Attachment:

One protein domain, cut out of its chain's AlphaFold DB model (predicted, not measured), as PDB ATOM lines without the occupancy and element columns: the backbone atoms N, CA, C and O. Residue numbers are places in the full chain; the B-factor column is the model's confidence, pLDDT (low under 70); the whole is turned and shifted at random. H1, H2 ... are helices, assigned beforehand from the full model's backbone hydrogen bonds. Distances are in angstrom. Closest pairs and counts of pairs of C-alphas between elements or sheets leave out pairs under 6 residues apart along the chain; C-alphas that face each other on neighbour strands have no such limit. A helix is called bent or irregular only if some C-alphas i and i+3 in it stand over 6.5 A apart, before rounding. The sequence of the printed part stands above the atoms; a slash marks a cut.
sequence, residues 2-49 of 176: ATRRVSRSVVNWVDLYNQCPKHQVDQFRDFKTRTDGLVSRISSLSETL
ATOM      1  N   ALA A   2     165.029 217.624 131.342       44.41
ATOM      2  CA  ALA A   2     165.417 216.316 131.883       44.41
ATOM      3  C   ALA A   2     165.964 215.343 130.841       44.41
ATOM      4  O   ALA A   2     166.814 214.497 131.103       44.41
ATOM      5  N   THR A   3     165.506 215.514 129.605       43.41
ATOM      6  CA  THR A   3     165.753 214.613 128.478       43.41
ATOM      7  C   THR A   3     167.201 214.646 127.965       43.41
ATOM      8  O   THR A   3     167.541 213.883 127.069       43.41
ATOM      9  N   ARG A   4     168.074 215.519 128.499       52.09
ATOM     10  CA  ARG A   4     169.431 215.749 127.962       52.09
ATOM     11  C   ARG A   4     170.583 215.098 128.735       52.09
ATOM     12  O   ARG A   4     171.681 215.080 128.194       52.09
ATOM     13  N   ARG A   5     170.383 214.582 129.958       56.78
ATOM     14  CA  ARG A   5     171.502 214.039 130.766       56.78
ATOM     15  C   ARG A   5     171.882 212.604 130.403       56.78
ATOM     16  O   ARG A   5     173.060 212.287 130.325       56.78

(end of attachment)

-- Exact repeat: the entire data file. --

One protein domain, cut out of its chain's AlphaFold DB model (predicted, not measured), as PDB ATOM lines without the occupancy and element columns: the backbone atoms N, CA, C and O. Residue numbers are places in the full chain; the B-factor column is the model's confidence, pLDDT (low under 70); the whole is turned and shifted at random. H1, H2 ... are helices, assigned beforehand from the full model's backbone hydrogen bonds. Distances are in angstrom. Closest pairs and counts of pairs of C-alphas between elements or sheets leave out pairs under 6 residues apart along the chain; C-alphas that face each other on neighbour strands have no such limit. A helix is called bent or irregular only if some C-alphas i and i+3 in it stand over 6.5 A apart, before rounding. The sequence of the printed part stands above the atoms; a slash marks a cut.
sequence, residues 2-49 of 176: ATRRVSRSVVNWVDLYNQCPKHQVDQFRDFKTRTDGLVSRISSLSETL
ATOM      1  N   ALA A   2     165.029 217.624 131.342       44.41
ATOM      2  CA  ALA A   2     165.417 216.316 131.883       44.41
ATOM      3  C   ALA A   2     165.964 215.343 130.841       44.41
ATOM      4  O   ALA A   2     166.814 214.497 131.103       44.41
ATOM      5  N   THR A   3     165.506 215.514 129.605       43.41
ATOM      6  CA  THR A   3     165.753 214.613 128.478       43.41
ATOM      7  C   THR A   3     167.201 214.646 127.965       43.41
ATOM      8  O   THR A   3     167.541 213.883 127.069       43.41
ATOM      9  N   ARG A   4     168.074 215.519 128.499       52.09
ATOM     10  CA  ARG A   4     169.431 215.749 127.962       52.09
ATOM     11  C   ARG A   4     170.583 215.098 128.735       52.09
ATOM     12  O   ARG A   4     171.681 215.080 128.194       52.09
ATOM     13  N   ARG A   5     170.383 214.582 129.958       56.78
ATOM     14  CA  ARG A   5     171.502 214.039 130.766       56.78
ATOM     15  C   ARG A   5     171.882 212.604 130.403       56.78
ATOM     16  O   ARG A   5     173.060 212.287 130.325       56.78